Turning Medicare Into Obamacare

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Last night I read a couple of articles about a new bipartisan Medicare proposal cosponsored by Rep. Paul Ryan and Sen. Ron Wyden. However, the details were vague enough that I decided to wait until today to write about it.

So here it is: a 12-page white paper explaining the plan. (Though, tellingly, only six pages are dedicated to the plan itself.)  A shorter summary, coauthored by Ryan and Wyden, is in the Wall Street Journal today.

Overall, it doesn’t sound too bad. It has the usual unfortunate dodge of grandfathering everyone older than 55 into the current system, but I’m willing to concede that this is probably politically necessary. It caps Medicare growth at GDP+1%, the same goal as Obamacare. It institutes means testing, charging lower premiums to low-income seniors and higher premiums to high-income seniors. And it features an out-of-pocket cap to protect seniors from catastrophic costs.

None of this is especially new. What is new is their proposal to create a national exchange for Medicare providers. Basically, the federal government would set a minimum benefit level, and everyone who wants to provide Medicare services, including the traditional government-run Medicare program, would enter a bid:

The second-least expensive approved plan or fee-for-service Medicare, whichever is least expensive, would establish the benchmark that determines the coverage-support amount for the plan chosen by the senior. If a senior chose a costlier plan than the benchmark, he or she would be responsible for paying the difference. Conversely, if that senior chose a plan that cost less than the benchmark, he or she would be given a rebate for the difference. Payments to plans would be risk-adjusted and geographically rated. Private health plans would be required to cover at least the actuarial equivalent of the benefit package provided by fee-for-service Medicare.  

This is similar to Obamacare in a lot of ways. In fact, the entire Wyden-Ryan plan goes a long way toward making Medicare similar to Obamacare. Basically, Obamacare moves our current private insurance system in the direction of government support with competitive bidding, while Wyden-Ryan moves our current federal Medicare system in the direction of private support with competitive bidding. Somewhere in the middle they meet, and our entire healthcare system becomes a fairly homogeneous blend of public and private, similar in some ways to the systems in Switzerland or the Netherlands. Yuval Levin makes this point explicitly here, and as a conservative he’s not especially happy that this is where we could end up. But done right, it wouldn’t necessarily be a bad place to be.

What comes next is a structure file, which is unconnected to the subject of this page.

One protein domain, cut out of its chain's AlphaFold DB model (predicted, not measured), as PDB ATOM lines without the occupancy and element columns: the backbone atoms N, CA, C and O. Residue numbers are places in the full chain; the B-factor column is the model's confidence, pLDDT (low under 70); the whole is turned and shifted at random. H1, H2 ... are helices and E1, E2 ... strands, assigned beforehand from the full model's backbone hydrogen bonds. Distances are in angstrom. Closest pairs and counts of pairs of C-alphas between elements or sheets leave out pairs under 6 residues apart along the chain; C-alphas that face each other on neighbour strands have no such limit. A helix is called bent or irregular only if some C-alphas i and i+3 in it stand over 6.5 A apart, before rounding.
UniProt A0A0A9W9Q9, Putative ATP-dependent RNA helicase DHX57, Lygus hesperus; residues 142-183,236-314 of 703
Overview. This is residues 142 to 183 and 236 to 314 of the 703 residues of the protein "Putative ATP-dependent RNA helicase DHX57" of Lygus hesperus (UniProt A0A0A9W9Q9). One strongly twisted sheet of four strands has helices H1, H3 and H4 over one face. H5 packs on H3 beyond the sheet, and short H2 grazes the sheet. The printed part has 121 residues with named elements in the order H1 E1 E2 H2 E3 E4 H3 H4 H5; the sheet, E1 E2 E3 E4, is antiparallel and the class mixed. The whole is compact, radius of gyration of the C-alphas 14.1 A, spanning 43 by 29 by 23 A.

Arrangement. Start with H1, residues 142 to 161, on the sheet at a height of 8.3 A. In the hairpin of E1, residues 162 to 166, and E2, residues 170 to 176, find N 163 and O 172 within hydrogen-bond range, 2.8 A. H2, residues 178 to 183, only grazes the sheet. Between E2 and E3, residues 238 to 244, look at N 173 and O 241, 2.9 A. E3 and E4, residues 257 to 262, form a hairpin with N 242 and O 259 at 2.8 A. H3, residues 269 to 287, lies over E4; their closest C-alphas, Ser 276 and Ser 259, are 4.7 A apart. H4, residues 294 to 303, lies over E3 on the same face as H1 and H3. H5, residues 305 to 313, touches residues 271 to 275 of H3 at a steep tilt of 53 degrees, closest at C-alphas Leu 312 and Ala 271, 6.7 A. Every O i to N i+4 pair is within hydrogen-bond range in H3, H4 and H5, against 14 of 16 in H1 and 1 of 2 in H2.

At the same time, the Wyden-Ryan plan is still vague enough that it’s impossible to say anything firm about it. There are just too many open questions, many of which Austin Frakt outlines here. But competitive bidding, done right, could rein in cost growth somewhat, and it’s not something liberals should automatically oppose. The real question is whether it will have a substantial effect. Jon Cohn doesn’t think so:

Some advocates for premium support claim it would save money because private plans are inherently more innovative and efficient than old-fashioned, government-run Medicare. Not to be blunt, but the evidence for this is non-existent: Medicare has lower overhead, enormous economies of scale, and the ability to keep down costs by dictating prices to the providers of care. (Conservatives may not like that last part, but purely in terms of lowering prices it’s quite effective.)

In the end, the heavy lifting on cost control will most likely be done by the GDP+1% cost cap. This is not an inherently ridiculous cap, like the one in Ryan’s earlier plans, and Ryan and Wyden also claim it would work differently than other caps:

Unlike other proposals, spending that exceeds the cap would neither be addressed through bureaucratic cuts nor passed on to seniors by default as higher premiums. Instead, Congress would be required to do its job: Determine why the costs exceeded the cap and—when the evidence merits—reduce payments to providers, drug companies, or others who may be responsible for escalating costs.

I get nervous anytime a plan relies on “Congress doing its job,” but obviously this is the kind of detail that would end up getting completely transformed anyway if the Wyden-Ryan plan ever made it through the legislative sausage grinder. So there’s not much point in getting too worked up about it.

Bottom line: this isn’t necessarily a bad plan. Unfortunately, it’s also not clear if it’s really a very effective plan either. But I’d certainly put it into the broad bucket of plans that are reasonable starting points for conversation. Given Paul Ryan’s immense credibility with the tea party wing of the Republican Party, it’s significant that he’s put his name to this. It’s worth a conversation.

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